Shorts Scramble in Tin Squeeze on London Metal Exchange
Eric Onstad and Harpreet Bhal
London. Holders of short positions in tin on the London Metal Exchange (LME) scrambled to cover on Wednesday, facing off against a party holding up to 80 percent of combined nearby futures and stocks amid tight availability that may bring further squeezes.
It was unclear who was holding the large position. The LME declines to identify clients and several traders said they did not know either.
The cost to roll over a short position in the metal, mainly used for solder in the electronics industry, soared to levels not seen since February.
“The tin market is a tight one and this [dominant] long has been building for some time,” said a London tin trader. “The market remains tight fundamentally and people are taking a view on that.”
The big long holder may be a party combining a natural long position to supply metal with speculative futures, traders said.
The “tom/next” spread, which represents the cost of rolling over an expiring position to the following day, spiked as high as $25, the most expensive in six months and compared with zero at the end of the day on Tuesday.
One party had amassed a combined position of stocks, cash and tomorrow positions totaling 50-80 percent of total inventories, LME data showed.
The exchange imposes restrictions when a position surpasses 50 percent and is classified as “dominant” by capping the level the long-holder can charge shorts to roll over positions. Prices are still far below levels where the exchange would intervene.
Other data showed several parties made substantial bets on lower prices — four shorts in September futures held positions each accounting for 5-9 percent of the total and one short had a large position of 10-19 percent.
While the tightness in nearby spreads is due to dissipate as the September contract expires, there is potential for tightness to reappear.
“This is not a time to be short of either tin outright or tin spreads in case it boils up again,” a second trader said. “There are significant long positions in the market for October and November and we don’t know to what extent consumers are running short on supplies given the lack of availability of LME unencumbered warrants.”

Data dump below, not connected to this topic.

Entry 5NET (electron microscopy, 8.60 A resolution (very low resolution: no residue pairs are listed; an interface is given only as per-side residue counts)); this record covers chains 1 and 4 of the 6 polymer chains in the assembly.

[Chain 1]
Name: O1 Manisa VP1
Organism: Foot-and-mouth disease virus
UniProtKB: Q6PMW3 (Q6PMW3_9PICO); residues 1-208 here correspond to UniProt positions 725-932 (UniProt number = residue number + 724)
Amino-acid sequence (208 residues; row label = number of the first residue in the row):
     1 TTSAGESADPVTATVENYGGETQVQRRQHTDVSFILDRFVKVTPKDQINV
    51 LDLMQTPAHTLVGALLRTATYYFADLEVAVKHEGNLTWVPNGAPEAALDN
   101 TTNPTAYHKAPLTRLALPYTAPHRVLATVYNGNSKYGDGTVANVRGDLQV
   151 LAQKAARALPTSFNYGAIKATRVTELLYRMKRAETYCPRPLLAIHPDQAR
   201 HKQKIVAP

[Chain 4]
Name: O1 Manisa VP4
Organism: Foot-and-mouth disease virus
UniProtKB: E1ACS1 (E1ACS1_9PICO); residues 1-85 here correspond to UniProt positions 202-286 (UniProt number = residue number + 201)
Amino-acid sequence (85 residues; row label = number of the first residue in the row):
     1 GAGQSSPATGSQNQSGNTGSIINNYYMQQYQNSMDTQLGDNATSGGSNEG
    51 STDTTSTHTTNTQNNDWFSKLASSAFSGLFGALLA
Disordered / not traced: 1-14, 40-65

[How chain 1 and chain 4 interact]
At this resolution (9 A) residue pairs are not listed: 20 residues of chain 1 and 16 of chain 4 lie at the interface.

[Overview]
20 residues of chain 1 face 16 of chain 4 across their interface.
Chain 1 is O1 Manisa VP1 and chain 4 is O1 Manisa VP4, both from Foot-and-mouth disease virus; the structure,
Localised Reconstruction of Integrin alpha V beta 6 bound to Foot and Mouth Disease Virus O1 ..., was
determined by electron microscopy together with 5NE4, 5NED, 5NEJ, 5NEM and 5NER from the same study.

Inventories of tin registered by the London Metal Exchange have nearly halved over the past year to 11,955 tons.
The amount of metal available for consumers, however, is much lower because much of the stocks have already been cancelled or earmarked for delivery.
The amount of stocks due to be taken out of warehouses is 56 percent of the total, leaving only 5,245 tons.
Nearly all the tin inventories are in Johor, Malaysia, where there is a bottleneck so consumers have to wait for months to get deliveries of metal.
The underlying tightness is among the most severe of the LME base metals.
Tin and copper are the only LME metals with forecast market deficits this year and tin is the only one of the six main industrial metals on the LME with a forecast deficit for 2013.
According to a poll of analysts by Reuters, the tin market is due to have a deficit 4,636 tons this year, with the shortfall trimmed slightly to 4,091 tons in 2013.
“If you look at its available supply, it is very little, the stockpiles are low, cancelled warrants are high,” said Nic Brown, head of commodities research at Natixis in London.
Warrants are ownership documents for inventories.
Benchmark three-month tin prices on the LME have shed slightly more than a third since touching a record peak of $33,600 a tonne in April last year and was trading at $21,350 on Wednesday afternoon.
“If you get a boost in Chinese economic growth, then tin prices can go up quite sharply. And we wouldn’t be at all surprised to see them starting with a three rather than a two in the not too distant future,” Brown said.
Implied tin demand in top metals consumer China is up 8 percent for the first seven months of the year.
Any price rise in three-month futures may be capped by Indonesian producers stepping up sales at higher prices, traders said.
Indonesia smelters temporarily halted production last month in an effort to boost weak prices, but last week had resumed operations.
Shipments of refined tin from Indonesia in August fell to 5,645.87 tons, down 32 percent compared with July.
“There will be producer activity above $25,000 so I’m not anticipating that the price is going to run away,” the second trader said.